From THE CHRONICLE OF HIGHER EDUCATION Daily News
Tuesday, January 16, 2001
Survey Points to Mismatch Between Ph.D. Students,
Programs, and Their Potential Employers
By SCOTT SMALLWOOD
The training that Ph.D. students receive isn't what many of
them want, nor does it prepare them for the jobs they
eventually take, according to a survey released today. But
the survey, sponsored by the Pew Charitable Trusts, also found
that nearly all of the students were satisfied with their
decision to attend graduate school, and more than half
wouldn't change their adviser or their dissertation topic.
Many of their complaints centered on the particulars of their
education -- from a lack of career advice to unclear
requirements. Chris M. Golde, a researcher at the University
of Wisconsin at Madison, directed the survey of more than
4,000 doctoral students at 27 universities. She found a
"three-way mismatch" among the purpose of doctoral education,
the aspirations of students, and the realities of their
A report based on the survey's findings, "At Cross Purposes:
What the Experiences of Today's Doctoral Students Reveal about
Doctoral Education," is available on the Web
Two-thirds of the Ph.D. students surveyed said they definitely
wanted to become full-time, tenure-track faculty members,
while a quarter of them said they may be interested in such
posts -- even though in most fields no more than half of the
students will ever realize that goal. At the same time, more
than half of the students said they're not prepared for the
various activities that most faculty members spend their time
doing, especially teaching.
The final part of the mismatch is that students are less able
to learn about nonacademic careers and are often not
encouraged to explore such options. "A lot of departments
unwittingly participate in making faculty look like the only
option," Ms. Golde said. "Look at their literature. It says,
'Some of our more illustrious alumni are at Wisconsin,
Harvard, Yale and Princeton.' Not, 'Of our last 30 graduates,
here are the 30 things they are doing.' No wonder incoming
students are not realistic. Of course, how much of that is
being misinformed, and how much is being 22 and being
John V. Lombardi, a professor of history at the University of
Florida, agrees that there is a mismatch between Ph.D.
training, the expectations of doctoral students, and the
academic job market. "We have one degree that has a purpose,
and we have a whole bunch of jobs where people ask for the
degree," he said. "So you've got a mismatch in
want in a credential and the skills they want to have."
But Mr. Lombardi, who previously served as president of the
University of Florida, has been an outspoken critic of turning
faculty members into career-placement gurus. "They're not
experts in how to place Ph.D.'s in banking, but it's not clear
that that's the responsibility of the Ph.D. program."
Instead, he suggested creating different types of graduate
degrees and programs that don't focus so heavily on research.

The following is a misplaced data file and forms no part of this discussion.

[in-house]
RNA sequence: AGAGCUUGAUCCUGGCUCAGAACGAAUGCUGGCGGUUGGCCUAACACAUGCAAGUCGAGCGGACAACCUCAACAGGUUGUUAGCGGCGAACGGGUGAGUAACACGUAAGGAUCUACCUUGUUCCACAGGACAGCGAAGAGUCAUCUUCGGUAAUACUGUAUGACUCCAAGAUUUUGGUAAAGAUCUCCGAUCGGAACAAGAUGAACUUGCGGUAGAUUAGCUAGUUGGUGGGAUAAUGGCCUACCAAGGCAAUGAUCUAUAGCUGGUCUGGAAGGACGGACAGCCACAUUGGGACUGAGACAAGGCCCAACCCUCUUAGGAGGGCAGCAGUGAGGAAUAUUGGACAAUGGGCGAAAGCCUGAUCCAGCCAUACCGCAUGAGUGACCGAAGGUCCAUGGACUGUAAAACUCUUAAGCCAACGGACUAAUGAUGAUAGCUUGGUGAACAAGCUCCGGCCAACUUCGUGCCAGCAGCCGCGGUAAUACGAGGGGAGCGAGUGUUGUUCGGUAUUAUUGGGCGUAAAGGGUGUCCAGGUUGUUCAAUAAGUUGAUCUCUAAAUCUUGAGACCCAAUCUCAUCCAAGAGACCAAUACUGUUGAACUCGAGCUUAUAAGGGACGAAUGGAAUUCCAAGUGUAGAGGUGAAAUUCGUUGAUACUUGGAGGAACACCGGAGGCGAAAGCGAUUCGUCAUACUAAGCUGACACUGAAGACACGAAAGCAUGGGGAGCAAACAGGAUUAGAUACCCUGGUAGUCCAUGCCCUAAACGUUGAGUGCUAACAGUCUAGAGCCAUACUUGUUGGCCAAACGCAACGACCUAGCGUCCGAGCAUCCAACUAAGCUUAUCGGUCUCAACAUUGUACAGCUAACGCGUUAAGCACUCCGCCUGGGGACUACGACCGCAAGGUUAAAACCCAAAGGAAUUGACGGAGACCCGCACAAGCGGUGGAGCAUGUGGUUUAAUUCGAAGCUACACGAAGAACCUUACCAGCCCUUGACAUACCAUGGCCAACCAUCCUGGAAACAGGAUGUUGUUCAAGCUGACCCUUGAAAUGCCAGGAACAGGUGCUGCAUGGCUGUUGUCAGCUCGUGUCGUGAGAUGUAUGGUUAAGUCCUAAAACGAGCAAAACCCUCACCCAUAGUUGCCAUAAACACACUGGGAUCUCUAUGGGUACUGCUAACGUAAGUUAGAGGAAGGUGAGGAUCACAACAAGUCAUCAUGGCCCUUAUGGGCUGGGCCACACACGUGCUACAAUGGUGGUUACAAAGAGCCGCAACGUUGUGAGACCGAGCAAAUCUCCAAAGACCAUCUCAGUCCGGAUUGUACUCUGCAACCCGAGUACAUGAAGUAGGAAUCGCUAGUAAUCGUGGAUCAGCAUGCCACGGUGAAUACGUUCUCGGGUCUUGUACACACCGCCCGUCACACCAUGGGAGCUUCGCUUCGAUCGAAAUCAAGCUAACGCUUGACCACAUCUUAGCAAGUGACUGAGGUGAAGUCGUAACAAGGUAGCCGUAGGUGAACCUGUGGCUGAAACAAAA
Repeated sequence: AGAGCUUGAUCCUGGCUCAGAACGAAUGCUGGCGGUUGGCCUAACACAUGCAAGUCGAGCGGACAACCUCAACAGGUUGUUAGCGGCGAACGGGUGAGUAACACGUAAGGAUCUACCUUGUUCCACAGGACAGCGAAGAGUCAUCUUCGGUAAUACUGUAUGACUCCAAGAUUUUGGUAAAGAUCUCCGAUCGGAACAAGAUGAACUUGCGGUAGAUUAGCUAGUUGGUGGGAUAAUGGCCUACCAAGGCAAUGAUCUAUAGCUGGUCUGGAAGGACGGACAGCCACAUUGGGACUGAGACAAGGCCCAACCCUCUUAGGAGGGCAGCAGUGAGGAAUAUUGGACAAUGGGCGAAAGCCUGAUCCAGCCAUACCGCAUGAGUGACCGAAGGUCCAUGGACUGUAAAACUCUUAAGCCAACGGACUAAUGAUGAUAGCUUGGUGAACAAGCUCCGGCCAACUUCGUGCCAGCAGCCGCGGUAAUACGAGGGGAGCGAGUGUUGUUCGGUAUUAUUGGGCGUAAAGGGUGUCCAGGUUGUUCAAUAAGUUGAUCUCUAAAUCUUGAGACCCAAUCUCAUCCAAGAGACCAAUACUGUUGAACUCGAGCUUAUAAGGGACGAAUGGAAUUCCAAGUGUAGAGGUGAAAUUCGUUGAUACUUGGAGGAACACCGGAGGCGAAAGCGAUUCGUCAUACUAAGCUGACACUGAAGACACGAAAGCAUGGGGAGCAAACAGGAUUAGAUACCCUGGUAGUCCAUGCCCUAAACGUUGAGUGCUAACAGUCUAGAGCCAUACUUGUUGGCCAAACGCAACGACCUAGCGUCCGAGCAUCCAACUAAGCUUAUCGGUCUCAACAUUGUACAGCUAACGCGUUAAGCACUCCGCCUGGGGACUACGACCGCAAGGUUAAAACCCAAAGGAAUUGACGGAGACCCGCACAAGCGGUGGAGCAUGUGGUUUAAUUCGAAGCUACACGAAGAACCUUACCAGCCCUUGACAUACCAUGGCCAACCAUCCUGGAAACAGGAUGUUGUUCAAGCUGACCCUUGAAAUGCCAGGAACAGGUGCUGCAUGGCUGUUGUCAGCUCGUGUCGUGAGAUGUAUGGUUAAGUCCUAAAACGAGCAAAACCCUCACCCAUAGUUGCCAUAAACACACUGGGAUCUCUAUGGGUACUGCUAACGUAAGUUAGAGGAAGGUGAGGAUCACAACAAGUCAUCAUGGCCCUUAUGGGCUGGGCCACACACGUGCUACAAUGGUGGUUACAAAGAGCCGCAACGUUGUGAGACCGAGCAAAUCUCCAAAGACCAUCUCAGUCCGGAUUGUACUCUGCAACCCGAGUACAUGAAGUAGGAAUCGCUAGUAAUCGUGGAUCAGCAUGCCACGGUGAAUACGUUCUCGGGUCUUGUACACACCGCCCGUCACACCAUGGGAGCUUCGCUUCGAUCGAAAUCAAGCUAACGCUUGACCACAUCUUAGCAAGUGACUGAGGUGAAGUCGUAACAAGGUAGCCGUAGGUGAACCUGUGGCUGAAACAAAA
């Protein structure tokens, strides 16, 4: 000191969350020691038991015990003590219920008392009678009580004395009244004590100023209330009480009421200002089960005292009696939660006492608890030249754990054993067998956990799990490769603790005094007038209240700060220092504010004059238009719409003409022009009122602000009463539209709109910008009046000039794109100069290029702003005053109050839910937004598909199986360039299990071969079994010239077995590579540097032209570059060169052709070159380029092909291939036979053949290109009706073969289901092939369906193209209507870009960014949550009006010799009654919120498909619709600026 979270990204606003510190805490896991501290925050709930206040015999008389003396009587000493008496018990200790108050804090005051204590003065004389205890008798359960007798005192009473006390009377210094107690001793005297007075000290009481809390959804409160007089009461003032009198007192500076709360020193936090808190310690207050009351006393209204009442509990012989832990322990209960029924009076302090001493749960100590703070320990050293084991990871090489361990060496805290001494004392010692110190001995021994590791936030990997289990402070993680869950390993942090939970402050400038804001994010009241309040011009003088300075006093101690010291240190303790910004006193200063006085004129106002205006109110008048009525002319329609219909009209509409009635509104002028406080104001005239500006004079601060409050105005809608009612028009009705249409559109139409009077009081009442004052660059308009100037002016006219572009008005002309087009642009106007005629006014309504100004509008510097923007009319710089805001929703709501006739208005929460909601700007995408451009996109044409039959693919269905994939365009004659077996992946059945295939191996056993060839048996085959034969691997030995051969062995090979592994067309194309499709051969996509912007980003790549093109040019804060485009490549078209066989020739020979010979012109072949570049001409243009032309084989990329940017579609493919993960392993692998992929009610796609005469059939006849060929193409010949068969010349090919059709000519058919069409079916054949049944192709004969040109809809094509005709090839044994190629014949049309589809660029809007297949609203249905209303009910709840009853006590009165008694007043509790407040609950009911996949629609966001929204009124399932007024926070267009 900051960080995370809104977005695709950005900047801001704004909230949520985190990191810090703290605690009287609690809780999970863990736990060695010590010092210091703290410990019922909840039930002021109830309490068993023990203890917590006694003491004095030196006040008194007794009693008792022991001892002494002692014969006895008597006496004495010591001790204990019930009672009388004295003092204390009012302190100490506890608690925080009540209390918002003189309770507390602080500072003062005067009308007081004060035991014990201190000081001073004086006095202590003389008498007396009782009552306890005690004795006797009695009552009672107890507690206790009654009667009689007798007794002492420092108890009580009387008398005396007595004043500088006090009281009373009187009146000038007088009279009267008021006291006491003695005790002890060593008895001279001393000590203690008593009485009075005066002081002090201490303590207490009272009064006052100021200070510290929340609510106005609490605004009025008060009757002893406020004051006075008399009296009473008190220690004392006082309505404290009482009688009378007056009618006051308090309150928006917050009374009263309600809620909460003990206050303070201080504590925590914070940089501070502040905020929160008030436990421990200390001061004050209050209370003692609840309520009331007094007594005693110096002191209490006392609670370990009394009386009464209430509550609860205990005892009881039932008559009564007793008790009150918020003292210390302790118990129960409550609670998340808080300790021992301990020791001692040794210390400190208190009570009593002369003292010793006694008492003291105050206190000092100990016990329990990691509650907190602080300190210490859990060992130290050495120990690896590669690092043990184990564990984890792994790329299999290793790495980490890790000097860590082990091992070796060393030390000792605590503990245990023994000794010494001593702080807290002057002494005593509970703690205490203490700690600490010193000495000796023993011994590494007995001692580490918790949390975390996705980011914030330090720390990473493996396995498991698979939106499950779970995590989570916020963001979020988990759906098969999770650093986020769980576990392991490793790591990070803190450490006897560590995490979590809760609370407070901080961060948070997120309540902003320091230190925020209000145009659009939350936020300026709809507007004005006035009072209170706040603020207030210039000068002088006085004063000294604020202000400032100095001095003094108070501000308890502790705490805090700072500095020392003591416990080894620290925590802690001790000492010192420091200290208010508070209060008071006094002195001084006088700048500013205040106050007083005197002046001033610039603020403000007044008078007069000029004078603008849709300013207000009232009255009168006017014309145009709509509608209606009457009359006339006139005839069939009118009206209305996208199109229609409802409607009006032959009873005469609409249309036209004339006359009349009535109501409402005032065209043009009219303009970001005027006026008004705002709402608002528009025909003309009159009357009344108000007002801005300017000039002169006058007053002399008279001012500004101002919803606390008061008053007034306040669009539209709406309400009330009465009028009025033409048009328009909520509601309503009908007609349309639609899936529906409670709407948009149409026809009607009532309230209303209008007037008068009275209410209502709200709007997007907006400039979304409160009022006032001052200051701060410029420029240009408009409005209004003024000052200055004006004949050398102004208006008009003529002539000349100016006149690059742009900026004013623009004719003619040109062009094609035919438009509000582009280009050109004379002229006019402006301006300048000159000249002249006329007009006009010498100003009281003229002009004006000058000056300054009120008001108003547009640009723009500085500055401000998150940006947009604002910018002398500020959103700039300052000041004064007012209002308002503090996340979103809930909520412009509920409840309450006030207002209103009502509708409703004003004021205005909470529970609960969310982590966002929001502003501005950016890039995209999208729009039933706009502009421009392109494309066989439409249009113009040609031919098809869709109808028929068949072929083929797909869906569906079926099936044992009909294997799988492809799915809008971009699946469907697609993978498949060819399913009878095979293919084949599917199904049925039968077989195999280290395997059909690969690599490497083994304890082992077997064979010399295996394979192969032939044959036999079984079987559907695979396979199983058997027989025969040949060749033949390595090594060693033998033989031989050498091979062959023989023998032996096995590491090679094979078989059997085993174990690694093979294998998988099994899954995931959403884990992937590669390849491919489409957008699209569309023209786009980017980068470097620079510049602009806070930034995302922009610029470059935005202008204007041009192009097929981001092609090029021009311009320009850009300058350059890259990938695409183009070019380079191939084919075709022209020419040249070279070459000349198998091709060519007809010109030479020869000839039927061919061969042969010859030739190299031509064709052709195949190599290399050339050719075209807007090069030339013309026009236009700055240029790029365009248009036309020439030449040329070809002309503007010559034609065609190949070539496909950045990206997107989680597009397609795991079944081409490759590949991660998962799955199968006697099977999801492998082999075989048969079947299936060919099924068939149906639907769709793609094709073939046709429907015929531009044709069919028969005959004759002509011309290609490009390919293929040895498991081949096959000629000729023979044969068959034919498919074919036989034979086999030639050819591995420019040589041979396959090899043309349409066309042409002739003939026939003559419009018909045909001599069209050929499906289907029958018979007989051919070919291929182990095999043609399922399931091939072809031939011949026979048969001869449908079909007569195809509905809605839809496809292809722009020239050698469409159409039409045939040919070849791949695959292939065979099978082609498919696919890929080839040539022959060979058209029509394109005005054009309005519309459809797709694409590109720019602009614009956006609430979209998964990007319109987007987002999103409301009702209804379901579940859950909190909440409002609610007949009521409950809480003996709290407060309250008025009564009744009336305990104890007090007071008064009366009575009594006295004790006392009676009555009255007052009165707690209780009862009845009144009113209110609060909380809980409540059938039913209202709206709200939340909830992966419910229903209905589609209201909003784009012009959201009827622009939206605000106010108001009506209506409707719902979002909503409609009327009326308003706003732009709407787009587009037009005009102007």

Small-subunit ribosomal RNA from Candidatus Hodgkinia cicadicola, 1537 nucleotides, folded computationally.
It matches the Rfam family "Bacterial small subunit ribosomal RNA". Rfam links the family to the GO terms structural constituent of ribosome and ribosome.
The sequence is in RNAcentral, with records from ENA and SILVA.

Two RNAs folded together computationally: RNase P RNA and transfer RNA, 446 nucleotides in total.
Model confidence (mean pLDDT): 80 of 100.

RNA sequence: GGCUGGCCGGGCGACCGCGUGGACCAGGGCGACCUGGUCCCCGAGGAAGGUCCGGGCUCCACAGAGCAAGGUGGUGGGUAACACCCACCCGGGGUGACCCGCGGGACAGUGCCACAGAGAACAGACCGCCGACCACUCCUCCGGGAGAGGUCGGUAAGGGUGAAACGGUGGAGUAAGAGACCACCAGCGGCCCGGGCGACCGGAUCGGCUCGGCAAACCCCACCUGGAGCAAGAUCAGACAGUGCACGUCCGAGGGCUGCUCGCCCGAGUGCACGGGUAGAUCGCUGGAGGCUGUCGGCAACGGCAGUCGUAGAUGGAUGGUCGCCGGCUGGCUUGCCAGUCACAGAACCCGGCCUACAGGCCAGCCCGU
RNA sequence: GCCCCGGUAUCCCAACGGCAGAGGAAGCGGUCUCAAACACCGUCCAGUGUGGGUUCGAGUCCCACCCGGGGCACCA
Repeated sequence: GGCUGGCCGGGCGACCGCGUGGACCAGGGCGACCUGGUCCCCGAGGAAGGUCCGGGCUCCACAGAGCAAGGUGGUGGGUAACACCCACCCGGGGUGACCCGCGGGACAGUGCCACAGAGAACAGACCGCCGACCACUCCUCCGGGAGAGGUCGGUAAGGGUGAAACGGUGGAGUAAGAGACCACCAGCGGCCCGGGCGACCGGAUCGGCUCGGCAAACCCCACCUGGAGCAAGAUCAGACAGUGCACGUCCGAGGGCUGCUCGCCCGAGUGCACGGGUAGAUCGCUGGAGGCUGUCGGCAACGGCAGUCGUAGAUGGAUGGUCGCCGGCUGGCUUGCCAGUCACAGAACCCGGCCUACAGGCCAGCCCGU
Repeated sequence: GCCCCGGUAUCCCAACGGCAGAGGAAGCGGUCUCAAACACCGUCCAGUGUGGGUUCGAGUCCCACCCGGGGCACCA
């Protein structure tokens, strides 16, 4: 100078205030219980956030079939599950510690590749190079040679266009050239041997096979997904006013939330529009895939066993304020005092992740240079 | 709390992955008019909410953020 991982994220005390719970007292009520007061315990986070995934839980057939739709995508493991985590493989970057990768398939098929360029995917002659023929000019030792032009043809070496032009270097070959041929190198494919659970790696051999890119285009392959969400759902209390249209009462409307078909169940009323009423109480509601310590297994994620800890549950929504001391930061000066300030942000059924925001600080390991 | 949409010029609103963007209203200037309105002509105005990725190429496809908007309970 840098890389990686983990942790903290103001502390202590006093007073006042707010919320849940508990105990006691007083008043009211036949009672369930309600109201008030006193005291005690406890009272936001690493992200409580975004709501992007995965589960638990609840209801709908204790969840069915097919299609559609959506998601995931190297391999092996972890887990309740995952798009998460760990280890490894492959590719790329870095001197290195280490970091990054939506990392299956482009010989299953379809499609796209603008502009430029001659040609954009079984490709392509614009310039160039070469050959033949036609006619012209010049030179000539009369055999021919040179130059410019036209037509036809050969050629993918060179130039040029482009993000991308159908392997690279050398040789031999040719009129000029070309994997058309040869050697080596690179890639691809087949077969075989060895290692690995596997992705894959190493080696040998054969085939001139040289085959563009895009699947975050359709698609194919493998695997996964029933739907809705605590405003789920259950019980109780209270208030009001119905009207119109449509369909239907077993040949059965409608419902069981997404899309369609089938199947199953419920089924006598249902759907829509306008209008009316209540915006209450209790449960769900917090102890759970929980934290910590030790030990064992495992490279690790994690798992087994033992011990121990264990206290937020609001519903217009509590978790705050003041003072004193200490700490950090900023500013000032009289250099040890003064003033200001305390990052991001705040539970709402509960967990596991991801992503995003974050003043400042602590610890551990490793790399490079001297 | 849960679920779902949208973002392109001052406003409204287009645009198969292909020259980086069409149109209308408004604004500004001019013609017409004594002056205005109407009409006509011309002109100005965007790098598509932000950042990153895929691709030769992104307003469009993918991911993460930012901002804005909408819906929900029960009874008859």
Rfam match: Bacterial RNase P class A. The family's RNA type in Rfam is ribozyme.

Robert Weisbuch, the president of the Woodrow Wilson National
Fellowship Foundation, said he believes that most faculty
members are open to change and willing to think about
opportunities for their graduate students beyond academe. The
survey, he said, will give them hard data to consider."I think
it's a kind of an alert in that it provides some evidence of
how it feels to students," Mr. Weisbuch said of the survey.
"It's not the ultimate bottom line. It's an important
perspective, but it's not the only perspective."
The Woodrow Wilson National Fellowship Foundation has been a
strong proponent of encouraging academics, especially in the
humanities, to consider opportunities beyond academe. Such a
shift would help more than just graduate students, Mr.
Weisbuch said. "This isn't just an issue of, Isn't it too
graduate students aren't given information that would help
them?" he said. "It's about what the culture is losing
not taking advantage of these graduates."
Also highlighted in the survey was the widely held student
perception that doctoral education is "unnecessarily
mysterious," said Ms. Golde. Some are unclear about how their
course work applies, how much time they will spend with their
adviser, or who will pay for their dissertation work.
Less than half of the students, who were all in at least their
third year of graduate school, reported that the criteria for
earning a doctorate were "very clear" to them. And that
was even lower in some disciplines. For instance, just one of
every four chemistry students said the requirements were very
clear to them. At the same time, Ms. Golde stresses in the
report, students have to take responsibility for their own
education. That means asking specific questions and demanding
Debra Stewart, the president of the Council of Graduate
Schools, said she was heartened by the report because many of
the ideas in it are part of a "quiet revolution" in graduate
schools across the nation. "Graduate deans recognized these
issues, and many of them across the country are stepping up to
that challenge," Ms. Stewart said.
She pointed out that for the last decade graduate schools have
been trying to confront worries that not enough attention was
being given to preparing students for all the jobs faculty
members must perform, especially teaching. Preparing Future
Faculty, an effort sponsored in part by the Council of
Graduate Schools, now includes 295 institutions and offers
doctoral students a chance to observe faculty responsibilities
at a variety of academic settings.
Ana Marie Cox contributed to this article.
Copyright 2001 by The Chronicle of Higher Education
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